J.D.’s Revenge

| November 15, 2017

Blaxploitation cinema’s emphasis on the social issues facing African American communities in the 1970’s found filmmakers working in the movement predominantly producing action films, dramas, and even a fair number of comedic films. The reasons Blaxploitation filmmakers worked primarily in those genres are numerous, not the least of which are budgetary restraints and the tendency of these films to be understandably rooted in a lot of anger toward the systemic oppression facing African Americans—hence there were a lot of Blaxploitation action films. Very rarely, then, did Blaxploitation veer into the realm of horror apart from a handful of exceptions. Most notable of course are Blacula (1972), its sequel Scream Blacula Scream (1973), and the yes, very real Blackenstein (1973), with fewer people still immediately recognizing the title Abby (1974) as “the black Exorcist.”

As someone who’s both studied Blaxploitation cinema extensively and is also a horror hound, I treasure these rare horror outings immensely and am always hoping to add more to my Blu-ray collection. Yet somehow I’d never seen the Blaxploitation possession/vengeful ghost story, J.D.’s Revenge until it was released on Blu-ray/DVD this week by Arrow Video US. It’s not that I didn’t want to; it just somehow passed me by. Having now seen the film, I recognize what a glaring gap in my knowledge of Blaxploitation cinema my lack of familiarity with J.D.’s Revenge had been!

Not only does the film star Glynn Turman of the classic Cooley High (1975)—and later thing like Gremlins and The Wire—alongside Louis Gossett Jr., but it was also directed by Arthur Marks, who had already helmed Detroit 9000 (1973) and the Pam Grier vehicle, Friday Foster (1975). So J.D.’s Revenge has some serious Blaxploitation credentials attached to it, in addition to being a rare Blaxploitation horror film!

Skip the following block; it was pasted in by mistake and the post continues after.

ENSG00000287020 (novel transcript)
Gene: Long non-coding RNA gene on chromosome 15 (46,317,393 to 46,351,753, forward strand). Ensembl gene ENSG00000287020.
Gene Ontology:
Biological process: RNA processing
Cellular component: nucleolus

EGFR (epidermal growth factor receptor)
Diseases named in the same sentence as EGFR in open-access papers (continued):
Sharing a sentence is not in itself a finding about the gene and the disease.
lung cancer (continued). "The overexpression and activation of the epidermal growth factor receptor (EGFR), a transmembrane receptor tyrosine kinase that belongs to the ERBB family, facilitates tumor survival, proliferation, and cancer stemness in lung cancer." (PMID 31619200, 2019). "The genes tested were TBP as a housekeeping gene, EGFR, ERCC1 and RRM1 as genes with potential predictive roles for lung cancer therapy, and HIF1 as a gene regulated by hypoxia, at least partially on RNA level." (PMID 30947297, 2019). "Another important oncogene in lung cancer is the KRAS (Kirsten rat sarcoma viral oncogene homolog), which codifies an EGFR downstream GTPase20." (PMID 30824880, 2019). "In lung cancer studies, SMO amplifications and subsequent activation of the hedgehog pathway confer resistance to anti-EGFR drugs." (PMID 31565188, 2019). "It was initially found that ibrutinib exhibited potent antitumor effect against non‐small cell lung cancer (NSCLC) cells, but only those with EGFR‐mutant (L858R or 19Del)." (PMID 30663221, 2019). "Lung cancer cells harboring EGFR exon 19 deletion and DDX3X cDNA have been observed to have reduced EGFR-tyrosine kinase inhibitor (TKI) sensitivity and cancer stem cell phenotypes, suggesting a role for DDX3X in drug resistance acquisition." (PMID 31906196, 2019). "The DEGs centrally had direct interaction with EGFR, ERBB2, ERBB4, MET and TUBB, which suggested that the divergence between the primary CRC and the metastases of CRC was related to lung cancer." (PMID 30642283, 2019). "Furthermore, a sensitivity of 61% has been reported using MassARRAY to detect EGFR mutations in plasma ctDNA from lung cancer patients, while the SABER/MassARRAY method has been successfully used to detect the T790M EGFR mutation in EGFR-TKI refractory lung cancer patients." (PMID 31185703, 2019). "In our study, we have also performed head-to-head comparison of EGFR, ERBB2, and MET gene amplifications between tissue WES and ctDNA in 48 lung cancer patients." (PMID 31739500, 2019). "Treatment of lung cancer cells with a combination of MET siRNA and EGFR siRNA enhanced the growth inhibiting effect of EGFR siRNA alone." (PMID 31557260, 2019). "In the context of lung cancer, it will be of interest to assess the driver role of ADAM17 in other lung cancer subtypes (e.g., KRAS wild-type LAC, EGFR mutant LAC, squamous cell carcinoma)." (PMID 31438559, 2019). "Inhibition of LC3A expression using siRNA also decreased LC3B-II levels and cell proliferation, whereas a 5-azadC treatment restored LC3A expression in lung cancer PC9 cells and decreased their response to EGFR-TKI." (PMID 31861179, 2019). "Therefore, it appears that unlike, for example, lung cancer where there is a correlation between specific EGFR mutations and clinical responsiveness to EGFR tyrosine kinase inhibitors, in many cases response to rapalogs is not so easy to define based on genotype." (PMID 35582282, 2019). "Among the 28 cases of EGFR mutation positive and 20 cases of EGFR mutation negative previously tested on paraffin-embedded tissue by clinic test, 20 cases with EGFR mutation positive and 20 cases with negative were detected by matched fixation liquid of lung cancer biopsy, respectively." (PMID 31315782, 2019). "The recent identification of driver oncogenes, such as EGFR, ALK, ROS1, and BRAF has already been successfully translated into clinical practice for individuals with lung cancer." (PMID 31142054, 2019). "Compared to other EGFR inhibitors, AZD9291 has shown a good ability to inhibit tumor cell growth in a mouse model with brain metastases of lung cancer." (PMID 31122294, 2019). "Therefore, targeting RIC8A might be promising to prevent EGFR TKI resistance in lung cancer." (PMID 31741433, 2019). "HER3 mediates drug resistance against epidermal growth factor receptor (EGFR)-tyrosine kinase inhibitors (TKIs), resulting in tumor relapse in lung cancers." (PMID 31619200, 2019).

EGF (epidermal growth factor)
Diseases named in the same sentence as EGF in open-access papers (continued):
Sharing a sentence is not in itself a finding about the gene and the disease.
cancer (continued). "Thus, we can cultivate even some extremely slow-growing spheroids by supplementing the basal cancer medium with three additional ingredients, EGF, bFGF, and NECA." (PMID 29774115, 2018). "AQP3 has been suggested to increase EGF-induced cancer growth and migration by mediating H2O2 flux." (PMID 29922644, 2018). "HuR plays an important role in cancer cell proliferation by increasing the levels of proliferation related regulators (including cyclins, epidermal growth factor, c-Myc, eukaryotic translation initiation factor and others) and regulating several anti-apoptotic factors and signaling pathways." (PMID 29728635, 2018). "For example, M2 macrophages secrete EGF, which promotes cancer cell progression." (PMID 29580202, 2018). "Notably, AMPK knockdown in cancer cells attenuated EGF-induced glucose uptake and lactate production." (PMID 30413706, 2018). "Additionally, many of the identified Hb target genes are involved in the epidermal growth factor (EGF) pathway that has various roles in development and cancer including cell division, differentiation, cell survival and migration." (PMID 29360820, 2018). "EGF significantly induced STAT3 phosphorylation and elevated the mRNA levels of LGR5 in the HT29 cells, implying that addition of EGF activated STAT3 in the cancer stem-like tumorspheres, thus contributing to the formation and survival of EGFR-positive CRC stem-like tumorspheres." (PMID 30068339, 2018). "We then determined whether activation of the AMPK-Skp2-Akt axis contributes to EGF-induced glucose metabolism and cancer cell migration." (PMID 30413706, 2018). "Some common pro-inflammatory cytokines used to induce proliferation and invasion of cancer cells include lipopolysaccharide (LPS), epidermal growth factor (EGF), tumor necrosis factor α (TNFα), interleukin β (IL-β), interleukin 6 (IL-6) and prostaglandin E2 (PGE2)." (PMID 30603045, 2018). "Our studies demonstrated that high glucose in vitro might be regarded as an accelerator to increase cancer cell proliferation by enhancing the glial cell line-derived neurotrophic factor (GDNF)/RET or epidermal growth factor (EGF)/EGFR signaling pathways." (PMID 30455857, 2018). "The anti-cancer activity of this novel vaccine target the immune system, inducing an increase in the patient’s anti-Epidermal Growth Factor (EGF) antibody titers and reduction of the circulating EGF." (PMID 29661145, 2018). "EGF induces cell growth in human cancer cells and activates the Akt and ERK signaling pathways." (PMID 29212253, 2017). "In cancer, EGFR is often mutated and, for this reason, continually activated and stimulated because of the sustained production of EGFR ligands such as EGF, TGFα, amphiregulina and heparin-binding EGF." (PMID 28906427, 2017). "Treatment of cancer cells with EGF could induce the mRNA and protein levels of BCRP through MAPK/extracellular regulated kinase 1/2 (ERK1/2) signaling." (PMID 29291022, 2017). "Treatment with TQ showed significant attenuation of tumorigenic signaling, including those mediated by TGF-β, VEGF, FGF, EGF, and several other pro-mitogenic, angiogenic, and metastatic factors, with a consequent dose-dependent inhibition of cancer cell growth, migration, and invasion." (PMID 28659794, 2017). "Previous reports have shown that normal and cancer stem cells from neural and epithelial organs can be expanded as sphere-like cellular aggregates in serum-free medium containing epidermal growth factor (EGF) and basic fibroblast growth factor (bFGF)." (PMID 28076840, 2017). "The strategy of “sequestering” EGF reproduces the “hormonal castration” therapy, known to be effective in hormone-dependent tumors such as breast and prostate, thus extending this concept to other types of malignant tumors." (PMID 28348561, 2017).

That said, J.D.’s Revenge isn’t a traditional horror film in the sense that it’s apt to scare you. Perhaps “supernatural thriller” would be a more appropriate label. Most of the film is centered on a respectable law student Isaac (Turman), whose body is slowly taken over by the spirit of straight razor-wielding gangster J.D. Walker. Once Isaac loses the battle and J.D. fully takes hold in the final act, J.D. seeks revenge for the murder of himself and his sister 30 years earlier.

Though Turman’s performance as the J.D.-possessed Isaac during the climax is indeed immensely entertaining, the film is also terribly upsetting to that point, as any worthwhile horror film ought to be. This stems from watching Isaac struggle against the influence of the abusive, womanizing J.D. It threatens Isaac’s job, his relationships, and even his education, all of which he’s worked very, very hard to maintain. Here the social commentary of Blaxploitation cinema takes hold as the film presents us with the real possibility that everything Isaac’s earned might be denied to him in the end by some outside force.

Why Isaac? What did he ever do to deserve having his life ruined? We’re never given a rational answer, just as people in the real world who are denied rights and opportunities are never given rational justification for what is ultimately their oppression. It’s powerful stuff and it’s, again, all loaded into what is otherwise a supernatural revenge thriller.

J.D.’s Revenge is currently available in a dual format, Blu-ray/DVD release from Arrow Video US. The 2-disc set boasts a brand new 2K restoration from original film elements, produced by Arrow Films exclusively for this release, as well as a number of special features including:

– “The Killing Floor,” a retrospective featurette including interviews with director Arthur Marks, screenwriter Jaison Starkes, editor George Folsey Jr., and star Glynn Turman
– An audio interview with actor David McKnight, who played J.D. Walker
– Photo gallery
– Original theatrical trailer
– Radio spots
– Arthur Marks trailer reel
– Reversible sleeve featuring original and newly commissioned artwork by Sean Phillips
FIRST PRESSING ONLY: Collector’s booklet containing new writing by Kim Newman, author of Nightmare Movies

About the Author:

Jef is a writer and educator in Chicago, Illinois. He holds a degree in Media & Cinema Studies from DePaul University, but sometimes he drops it and picks it back up again. He's also the Editor-in-Chief of FilmMonthly.com and is fueled entirely by coffee (as if you couldn't tell).

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